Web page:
Chrysler Abandons Ephemeral 'Inspiration' Message

To Change Perception of Low Quality, Strategy Focuses on Engineering, Technology

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DETROIT ( -- Chrysler Group is out to change consumer perceptions about its Chrysler brand.
In its latest series of TV spots, Chrysler talks up new technology like the innovative swivel seats in the redone Town & Country minivan.
In its latest series of TV spots, Chrysler talks up new technology like the innovative swivel seats in the redone Town & Country minivan.

Although the brand ranked 11th and above the industry's average in the closely watched J.D. Power and Associates annual Initial Quality study, consumers believe the quality of the nameplate's models is lower, said David Rooney, Chrysler's director of marketing and global communications.

To improve its image, the marketer today rolls out a communications strategy beginning with national broadcast TV that will talk up the engineering and technology behind Chrysler's vehicles, Mr. Rooney said.

Core values
After getting feedback from Chrysler's consumer research, Mr. Rooney and his team developed a set of core values for the brand that harkens back to Chrysler's roots of "attainable" value, stylish vehicles, performance and refined quality.

The work, from Omnicom Group's BBDO Detroit, Troy, Mich., introduces the tagline "Engineered Beautifully," which replaces the 3-year-old "Inspiration Comes Standard." The multimedia effort includes a new website, online ads, print ads and a slew of events.

Those events are a key part of the strategy. "You'll see a major effort to really get people to experience our vehicles," said George Murphy, senior VP-global brand marketing, Chrysler Group. He said more than 60% of Chrysler buyers are new to the brand. He also hopes to boost the brand's weak performance on the East and West coasts.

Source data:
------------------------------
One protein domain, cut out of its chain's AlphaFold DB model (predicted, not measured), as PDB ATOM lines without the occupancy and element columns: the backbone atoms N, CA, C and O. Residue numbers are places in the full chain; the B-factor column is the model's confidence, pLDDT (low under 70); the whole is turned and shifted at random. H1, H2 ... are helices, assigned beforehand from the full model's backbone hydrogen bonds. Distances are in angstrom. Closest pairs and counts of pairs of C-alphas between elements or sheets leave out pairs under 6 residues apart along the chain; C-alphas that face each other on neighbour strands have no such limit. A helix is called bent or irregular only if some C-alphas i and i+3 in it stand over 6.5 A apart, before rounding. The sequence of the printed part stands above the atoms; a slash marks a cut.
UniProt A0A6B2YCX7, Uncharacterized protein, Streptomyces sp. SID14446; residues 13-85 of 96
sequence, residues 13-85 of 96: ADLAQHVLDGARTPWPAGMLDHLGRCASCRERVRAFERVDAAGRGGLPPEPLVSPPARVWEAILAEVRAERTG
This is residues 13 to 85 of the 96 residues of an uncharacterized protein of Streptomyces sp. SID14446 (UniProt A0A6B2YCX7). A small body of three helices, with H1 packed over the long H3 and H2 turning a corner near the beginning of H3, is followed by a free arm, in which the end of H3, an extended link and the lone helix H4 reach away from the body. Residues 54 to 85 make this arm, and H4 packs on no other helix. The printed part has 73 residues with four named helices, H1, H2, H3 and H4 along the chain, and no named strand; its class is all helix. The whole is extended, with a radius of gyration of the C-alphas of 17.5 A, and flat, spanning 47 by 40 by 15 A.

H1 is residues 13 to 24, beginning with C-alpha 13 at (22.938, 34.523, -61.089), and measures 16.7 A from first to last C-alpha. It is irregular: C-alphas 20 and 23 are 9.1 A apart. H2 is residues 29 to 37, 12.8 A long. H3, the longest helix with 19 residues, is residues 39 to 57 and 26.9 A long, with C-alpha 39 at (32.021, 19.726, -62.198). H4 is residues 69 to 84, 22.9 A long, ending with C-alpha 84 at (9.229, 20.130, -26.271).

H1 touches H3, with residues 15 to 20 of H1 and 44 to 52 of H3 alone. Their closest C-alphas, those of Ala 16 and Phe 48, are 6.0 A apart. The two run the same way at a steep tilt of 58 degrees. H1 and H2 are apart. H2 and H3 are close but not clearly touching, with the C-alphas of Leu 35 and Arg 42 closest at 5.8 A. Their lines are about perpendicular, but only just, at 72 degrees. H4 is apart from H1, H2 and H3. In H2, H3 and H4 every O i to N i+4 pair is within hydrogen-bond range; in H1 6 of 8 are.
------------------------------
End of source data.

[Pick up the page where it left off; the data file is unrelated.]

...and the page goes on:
In recent years, the Chrysler brand has struggled to find its place in the automotive world following a misguided "Path to premium" strategy in early 2003 with ads featuring singer Celine Dion and the tagline "Drive & Love." It abandoned the strategy the following year, when its bold, hot-selling new 300 sedan lifted the marque.

Lacking a common DNA
Mr. Murphy admitted the brand has been a "little bit schizophrenic," existing more as a collection of nameplates than a brand with shared DNA. The former campaign varied too much by product and had no real common thread, and didn't resonate with consumers. It also failed to "talk about the technology behind the good looks," he said.

Chrysler is launching the new hard-top Sebring convertible this week along with a 60-second brand spot. But teased in the commercial is the nameplate's crown jewel, the redone Town & Country minivan, to show a glimpse of the vehicle's industry-first swivel seats -- a feature that lets second-row seats turn 180 degrees to face the third row so passengers can talk face to face or play games on a portable table.

Town & Country, which arrives as a 2008 model this fall, has been the brand's best-selling model in each of the last four years, according to Advertising Age sibling Automotive News. The automaker said the minivan was Chrysler's best-selling model through April, with 52,572 units sold, a 2% jump from the year-ago period.

Sales drop 11%
Overall, the marketer said total Chrysler brand sales fell by 11% through April to 190,913 units compared to the year-ago period.

The timing is right since 80% of the brand's lineup is new or has been redone in the past 12 months, said Susan Thomson, senior manager-global brand communications at the automaker.

Chrysler brand spent $439 million in measured media last year, $154 million less than what it spent in 2005, according to TNS Media Intelligence.
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